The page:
SGA Re-Sizes Occurring Despite AMM/ASMM Being Disabled – Oracle 11.2

Its been observed that after upgrading the database to 11gR2 (11.2.0.2 onwards) SGA components are getting resized even when automatic memory management (MEMORY_TARGET=0) and automatic shared memory management (SGA_TARGET=0) is disabled. Resize are happening to an extent that the component sizes are shrinking below the minimum size set by DBAs.

This typically appears as growth in the __SHARED_POOL_SIZE value and a reduction in the __DB_CACHE_SIZE value being used in the instance, such that __DB_CACHE_SIZE may be shrunk below the DB_CACHE_SIZE value specified in the init.ora/spfile.

(In case if you are not aware __<param name> are the dynamic value of the component after database start up)

Checking V$MEMORY_RESIZE_OPS / V$SGA_RESIZE_OPS shows an IMMEDIATE re-size having occurred

SQL>select COMPONENT, PARAMETER, INITIAL_SIZE/1024/1024 "INITIAL_SIZE",FINAL_SIZE/1024/1024 "FINAL_SIZE", STATUS from v$SGA_RESIZE_OPS where component in ('DEFAULT buffer cache','shared pool') order by component, start_time;

COMPONENT PARAMETER INITIAL_SIZE FINAL_SIZE STATUS
---------------------------------------- ------------------------------ ------------ ---------- ---------
DEFAULT buffer cache db_cache_size 3280 3264 COMPLETE
DEFAULT buffer cache db_cache_size 3280 3264 COMPLETE
DEFAULT buffer cache db_cache_size 0 3280 COMPLETE
DEFAULT buffer cache db_cache_size 3264 3248 COMPLETE
DEFAULT buffer cache db_cache_size 3248 3232 COMPLETE
DEFAULT buffer cache db_cache_size 3232 3216 COMPLETE
DEFAULT buffer cache db_cache_size 3216 3200 COMPLETE
DEFAULT buffer cache db_cache_size 3200 3184 COMPLETE
DEFAULT buffer cache db_cache_size 3184 3168 COMPLETE
shared pool shared_pool_size 0 1024 COMPLETE
shared pool shared_pool_size 1024 1040 COMPLETE

COMPONENT PARAMETER INITIAL_SIZE FINAL_SIZE STATUS
---------------------------------------- ------------------------------ ------------ ---------- ---------
shared pool shared_pool_size 1040 1056 COMPLETE
shared pool shared_pool_size 1056 1072 COMPLETE
shared pool shared_pool_size 1072 1088 COMPLETE
shared pool shared_pool_size 1088 1104 COMPLETE
shared pool shared_pool_size 1104 1120 COMPLETE
shared pool shared_pool_size 1120 1136 COMPLETE

17 rows selected.

SQL>

You might think this is a bug, but this is an expected behavior. This is done to prevent an ORA-4031 error from being raised. So if shared_pool falls short of memory, Oracle extracts memory from db_buffer_cache and allocates the same to shared_pool.

But, enhancement Bug:13340694 has been logged to provide a warning message in the alertlog when such allocations occur to provide the DBA with an indication of a memory problem, as otherwise this can result in the buffer cache being shrunk below the specified minimum value, and hence lead to performance degradation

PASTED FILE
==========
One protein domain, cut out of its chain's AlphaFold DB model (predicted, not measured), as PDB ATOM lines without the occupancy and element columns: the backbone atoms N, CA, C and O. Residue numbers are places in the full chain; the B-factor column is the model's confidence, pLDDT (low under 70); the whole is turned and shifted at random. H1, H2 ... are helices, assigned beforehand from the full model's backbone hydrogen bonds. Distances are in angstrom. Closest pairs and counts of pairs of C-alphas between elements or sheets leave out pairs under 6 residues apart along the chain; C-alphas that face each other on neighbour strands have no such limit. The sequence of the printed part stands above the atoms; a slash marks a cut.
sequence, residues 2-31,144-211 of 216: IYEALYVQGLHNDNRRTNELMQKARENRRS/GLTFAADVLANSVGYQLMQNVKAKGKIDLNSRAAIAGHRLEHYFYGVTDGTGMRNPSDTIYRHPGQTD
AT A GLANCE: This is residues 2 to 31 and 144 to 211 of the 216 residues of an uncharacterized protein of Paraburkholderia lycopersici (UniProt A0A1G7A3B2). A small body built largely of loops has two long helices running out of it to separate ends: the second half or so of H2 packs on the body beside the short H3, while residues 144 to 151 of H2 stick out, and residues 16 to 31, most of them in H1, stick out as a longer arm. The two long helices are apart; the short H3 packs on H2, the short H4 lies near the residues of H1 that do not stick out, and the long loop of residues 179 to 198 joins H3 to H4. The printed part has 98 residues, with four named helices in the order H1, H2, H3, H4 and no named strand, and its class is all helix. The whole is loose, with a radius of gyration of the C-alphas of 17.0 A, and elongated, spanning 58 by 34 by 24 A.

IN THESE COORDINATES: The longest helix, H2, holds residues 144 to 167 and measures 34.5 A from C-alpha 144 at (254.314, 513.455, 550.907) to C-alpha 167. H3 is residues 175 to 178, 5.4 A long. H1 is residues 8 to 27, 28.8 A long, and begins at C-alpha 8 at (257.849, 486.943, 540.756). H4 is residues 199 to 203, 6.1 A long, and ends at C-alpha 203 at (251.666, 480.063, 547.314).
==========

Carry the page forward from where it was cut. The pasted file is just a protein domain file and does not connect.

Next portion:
Is it possible to disable this expected behavior ?

Yes, this feature can be disabled by setting _MEMORY_IMM_MODE_WITHOUT_AUTOSGA=false. This can be done using alter system command.


connect / as sysdba

alter system set "_memory_imm_mode_without_autosga"=FALSE scope=both;

exit

References:

1269139.1 – https://support.oracle.com/CSP/main/article?cmd=show&type=NOT&doctype=BULLETIN&id=1269139.1

Hope this helps !!

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Oracle Database 11g new feature – Automatic Memory Management

Automatic Memory Management was a new feature introduced in 10g. With 10g release oracle has come up with anew parameter called sga_target which was used to automatically manage the memeory inside SGA.
The components which were managed by sga_target are db_cache_size, shared_pool_size, large_pool_size, java_pool_size and streams_pool_size

With 11g, Oracle went a step further to manage both SGA as well as PGA automatically. Oracle database 11g introduced 2 new parameters – memory_target and memory_max_target

The memory_target Parameter

The memory_target parameter is somewhat a combination of the sga_target parameter value and the pga_aggregate_target parameter, representing the total amount of memory that Oracle has to allocate between the various SGA and PGA structures. The memory_target parameter is dynamic and can be changed up to and including the value of memory_max_target, which we discuss next.

The memory_max_target Parameter

The memory_max_target parameter allows you to dynamically change the value of the parameter memory_target within the confines of memory_max_target. Thus you can adjust the total amount of memory available to the database as a whole at any time.

NOTE: The memory_target and memory_max_target parameters cannot be used when LOCK_SGA has been set. Also memory_target and memory_max_target cannot be used in conjunction with huge pages on Linux.

Following fig show the hierarchy of memory parameters and components that it tunes. This fig is taken from Robert Freeman book – Oracle database 11g: New features for Administrator.

Also below fig from same book show the effect of setting memroy_target, memroy_max_target and sga_target.

While setting these new parameters (memroy_target and max_memory_target), one has to be careful. A general advice would be to set sga_target and pga_aggregate_target to a minimum fixed value and set memrory_target. Oracle will automatically increase sga_target and pga_aggregate_target to the desired level.

If you are upgrading the existing 10g database to 11g and want to keep the current value of sga_target and pga_aggregate_target, than make sure you set the value of memroy_target >= (sga_target + pga_aggregate_target).

With new hirarchy in memeory management, Oracle has also introduced new memroy advisory. You can view V$MEMORY_TARGET_ADVICE view to get advice on the optimal value of memroy_target parameter. This view will show advisory data only after you set memory_target parameter.

Hope this helps !!